Over 60 officers were deployed in the race in response to concerns over threats of terrorism.
They wore white vests bearing the word “Police”. Each member ran about 10km while carrying anti-terrorism gear in small backpacks.
“If police are there among the runners they may be able to see things more quickly, and runners will be able to take part in the race with a feeling of security,” a police spokesman said.
Tokyo has been on edge following the killing of two Japanese hostages by the Islamic State group last month. Islamist militants threatened Japanese people everywhere after the killings.
Over 36,000 runners took part in the race as organisers were eager to show Tokyo remains a safe place to hold major sporting events.
Signs on marathon bibs identified the police runners, whose caps were fitted with small cameras transmitting images of the scene to police headquarters for real-time monitoring and analysis. The new security measures are seen as a precursor for the 2020 Summer Olympics in Tokyo.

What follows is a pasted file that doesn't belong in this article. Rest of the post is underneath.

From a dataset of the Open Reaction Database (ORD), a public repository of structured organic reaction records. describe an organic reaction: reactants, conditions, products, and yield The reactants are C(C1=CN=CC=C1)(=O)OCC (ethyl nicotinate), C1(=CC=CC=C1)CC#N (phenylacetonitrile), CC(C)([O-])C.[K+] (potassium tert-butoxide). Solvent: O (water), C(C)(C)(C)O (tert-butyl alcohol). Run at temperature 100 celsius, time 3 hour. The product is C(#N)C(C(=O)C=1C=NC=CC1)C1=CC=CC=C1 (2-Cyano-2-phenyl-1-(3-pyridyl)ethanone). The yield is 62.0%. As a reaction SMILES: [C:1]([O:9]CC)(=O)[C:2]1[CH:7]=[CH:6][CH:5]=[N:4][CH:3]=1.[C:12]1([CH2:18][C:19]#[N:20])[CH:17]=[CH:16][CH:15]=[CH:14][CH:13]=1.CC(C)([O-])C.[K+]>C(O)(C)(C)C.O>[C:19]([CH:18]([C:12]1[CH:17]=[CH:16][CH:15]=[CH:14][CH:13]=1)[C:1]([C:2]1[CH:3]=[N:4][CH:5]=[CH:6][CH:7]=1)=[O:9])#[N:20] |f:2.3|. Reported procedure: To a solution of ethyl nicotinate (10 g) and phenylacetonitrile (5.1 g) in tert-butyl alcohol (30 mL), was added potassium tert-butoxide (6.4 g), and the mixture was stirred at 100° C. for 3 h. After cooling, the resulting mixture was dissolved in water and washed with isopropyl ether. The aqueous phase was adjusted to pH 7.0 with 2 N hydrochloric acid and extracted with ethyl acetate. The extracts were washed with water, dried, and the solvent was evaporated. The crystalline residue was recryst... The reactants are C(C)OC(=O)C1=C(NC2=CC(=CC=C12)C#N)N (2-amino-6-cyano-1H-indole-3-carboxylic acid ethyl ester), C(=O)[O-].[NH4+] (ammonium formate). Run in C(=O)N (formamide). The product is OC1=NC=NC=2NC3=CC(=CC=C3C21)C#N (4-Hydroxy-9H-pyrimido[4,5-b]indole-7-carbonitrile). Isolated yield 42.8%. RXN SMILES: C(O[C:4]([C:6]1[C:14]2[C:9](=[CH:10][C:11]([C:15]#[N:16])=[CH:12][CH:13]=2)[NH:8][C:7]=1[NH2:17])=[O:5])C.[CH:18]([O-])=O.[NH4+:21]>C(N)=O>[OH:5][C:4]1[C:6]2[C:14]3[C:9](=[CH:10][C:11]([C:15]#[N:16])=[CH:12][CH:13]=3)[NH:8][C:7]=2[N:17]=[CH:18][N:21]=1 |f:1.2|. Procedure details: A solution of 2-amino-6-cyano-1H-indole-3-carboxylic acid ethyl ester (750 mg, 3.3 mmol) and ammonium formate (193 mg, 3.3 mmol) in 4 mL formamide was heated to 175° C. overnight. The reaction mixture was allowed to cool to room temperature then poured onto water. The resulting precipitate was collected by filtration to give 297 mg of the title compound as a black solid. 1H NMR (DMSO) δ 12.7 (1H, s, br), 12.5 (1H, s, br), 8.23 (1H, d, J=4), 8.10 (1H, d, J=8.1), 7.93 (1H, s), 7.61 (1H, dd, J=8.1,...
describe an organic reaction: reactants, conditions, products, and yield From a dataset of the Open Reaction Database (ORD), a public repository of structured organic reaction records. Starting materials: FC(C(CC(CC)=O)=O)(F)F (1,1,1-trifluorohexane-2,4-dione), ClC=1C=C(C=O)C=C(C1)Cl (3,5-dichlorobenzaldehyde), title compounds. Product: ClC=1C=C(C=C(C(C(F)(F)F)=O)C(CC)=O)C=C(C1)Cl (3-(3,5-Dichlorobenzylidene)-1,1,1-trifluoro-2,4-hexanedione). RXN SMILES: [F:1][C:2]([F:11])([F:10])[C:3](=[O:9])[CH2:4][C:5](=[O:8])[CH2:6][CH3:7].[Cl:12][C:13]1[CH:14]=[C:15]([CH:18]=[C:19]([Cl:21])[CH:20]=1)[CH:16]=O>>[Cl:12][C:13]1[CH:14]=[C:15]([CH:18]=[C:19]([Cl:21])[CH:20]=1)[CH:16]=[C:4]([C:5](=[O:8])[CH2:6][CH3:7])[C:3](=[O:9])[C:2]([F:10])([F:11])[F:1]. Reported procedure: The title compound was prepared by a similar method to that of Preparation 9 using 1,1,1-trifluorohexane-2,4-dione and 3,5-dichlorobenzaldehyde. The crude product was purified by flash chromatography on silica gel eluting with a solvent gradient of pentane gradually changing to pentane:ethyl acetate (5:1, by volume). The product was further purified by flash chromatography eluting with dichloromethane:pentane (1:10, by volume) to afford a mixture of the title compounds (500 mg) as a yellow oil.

John Coates, vice president of the International Olympic Committee, told a news conference last Thursday that he remained confident of Japan’s ability to provide security for the games.
Each police runner at the Tokyo Marathon covered part of the 42.2-km (26-mile) race and were chosen from a pool of officers with extensive marathon experience.
“All police officers train as a matter of course, since you never know when you might have to run as part of your daily work,” the spokesman has said.
“But these will be people who run quite a lot.”
The Boston Marathon in 2013 was the target of a terrorist attack that killed three people.